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CONSTRUCTION EMPLOYMENT REACHES 10-YEAR HIGH AS INDUSTRY ADDS 13,000 JOBS IN JUNE AND 282,000 FOR THE YEAR; HOURLY EARNINGS TOP PRIVATE SECTOR BY 10.1%
Construction Officials Say Tax & Regulatory Reform and Recent Increases in Infrastructure Investments are Helping Boost Employment, But Warn that Trade Fights and Labor Shortages Threaten Future Growth
Construction employment increased by 13,000 jobs in June and by 282,000 jobs over the past year, reaching a 10-year high, according to an analysis of new government data by the Associated General Contractors of America. Association officials said many construction firms appear to be more willing to hire amid lower tax rates and a more favorable business environment, but caution that trade fights and labor shortages pose risks to future growth.
“The construction industry continues to add workers faster than the economy as a whole, and the industry is paying premium wages to attract and retain those workers,” said Ken Simonson, the association’s chief economist. “The employment gains are occurring in both residential and nonresidential construction. However, the industry is having to rely more and more on workers without construction experience, as the pool of unemployed construction workers has nearly evaporated.”
Construction employment totaled 7,222,000 in June, the highest level since May 2008 and a gain of 4.1 percent over the past 12 months. The economist pointed out that the year-over-year growth rate in industry jobs was more than double the 1.6 percent rise in total nonfarm payroll employment.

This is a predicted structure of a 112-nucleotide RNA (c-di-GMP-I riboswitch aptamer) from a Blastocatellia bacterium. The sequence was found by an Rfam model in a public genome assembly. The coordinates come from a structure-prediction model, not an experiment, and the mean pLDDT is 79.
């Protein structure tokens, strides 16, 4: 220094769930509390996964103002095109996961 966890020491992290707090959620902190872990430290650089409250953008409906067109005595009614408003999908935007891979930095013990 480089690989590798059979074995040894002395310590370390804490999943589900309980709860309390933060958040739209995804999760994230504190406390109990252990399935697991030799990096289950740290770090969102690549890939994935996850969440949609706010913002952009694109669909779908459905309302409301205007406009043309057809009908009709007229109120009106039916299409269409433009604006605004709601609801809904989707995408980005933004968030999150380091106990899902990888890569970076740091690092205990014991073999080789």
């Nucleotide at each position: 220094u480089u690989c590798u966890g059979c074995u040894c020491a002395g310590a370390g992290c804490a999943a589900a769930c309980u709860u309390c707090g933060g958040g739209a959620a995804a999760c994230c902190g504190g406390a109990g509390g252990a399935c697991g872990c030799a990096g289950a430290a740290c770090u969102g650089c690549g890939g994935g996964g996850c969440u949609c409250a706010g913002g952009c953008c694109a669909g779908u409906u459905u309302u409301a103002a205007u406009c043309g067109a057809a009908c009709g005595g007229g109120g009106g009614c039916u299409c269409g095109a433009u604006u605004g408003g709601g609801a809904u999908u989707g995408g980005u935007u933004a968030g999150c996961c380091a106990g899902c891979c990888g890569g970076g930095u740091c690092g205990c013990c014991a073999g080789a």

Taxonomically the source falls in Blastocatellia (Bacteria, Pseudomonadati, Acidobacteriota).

Hourly earnings in the industry averaged $29.71 in June, an increase of 2.9 percent from a year earlier. That put average hourly earnings in construction 10.1 percent higher than the average for all nonfarm private-sector jobs, which rose 2.7 percent in the past year, to $26.98, Simonson added.
The unemployment for workers with construction experience in June was 4.7 percent, virtually unchanged from the levels in June 2017 (4.5 percent) and June 2016 (4.6 percent)—a sign that the industry is operating at essentially full employment, Simonson said.
Employment in residential construction – comprising residential building and specialty trade contractors—grew by 4,400 jobs in June and by 133,800 jobs over the past 12 months, a 5.0 percent increase. Employment in nonresidential construction—including building, specialty trades, and heavy and civil engineering construction—grew by 8,600 jobs in June and by 147,900 during the past year, a 3.5 percent increase.
Association officials observed that construction employers appear more eager to hire amid lower taxes and increased efforts to reduce needless or ineffective regulatory burdens. They added that recent increased infrastructure investments at the federal and state level are also helping boost construction employment. But they cautioned that workforce shortages, tariffs and a looming trade war could undermine future construction employment gains.
“The steps Congress and the Trump administration have taken to create a more positive business environment and boost employment appear to be working,” Stephen E. Sandherr, the association’s chief executive officer, said. “But new trade disputes and chronic underfunding of career and technical education programs pose a real threat to continued employment gains in the sector.”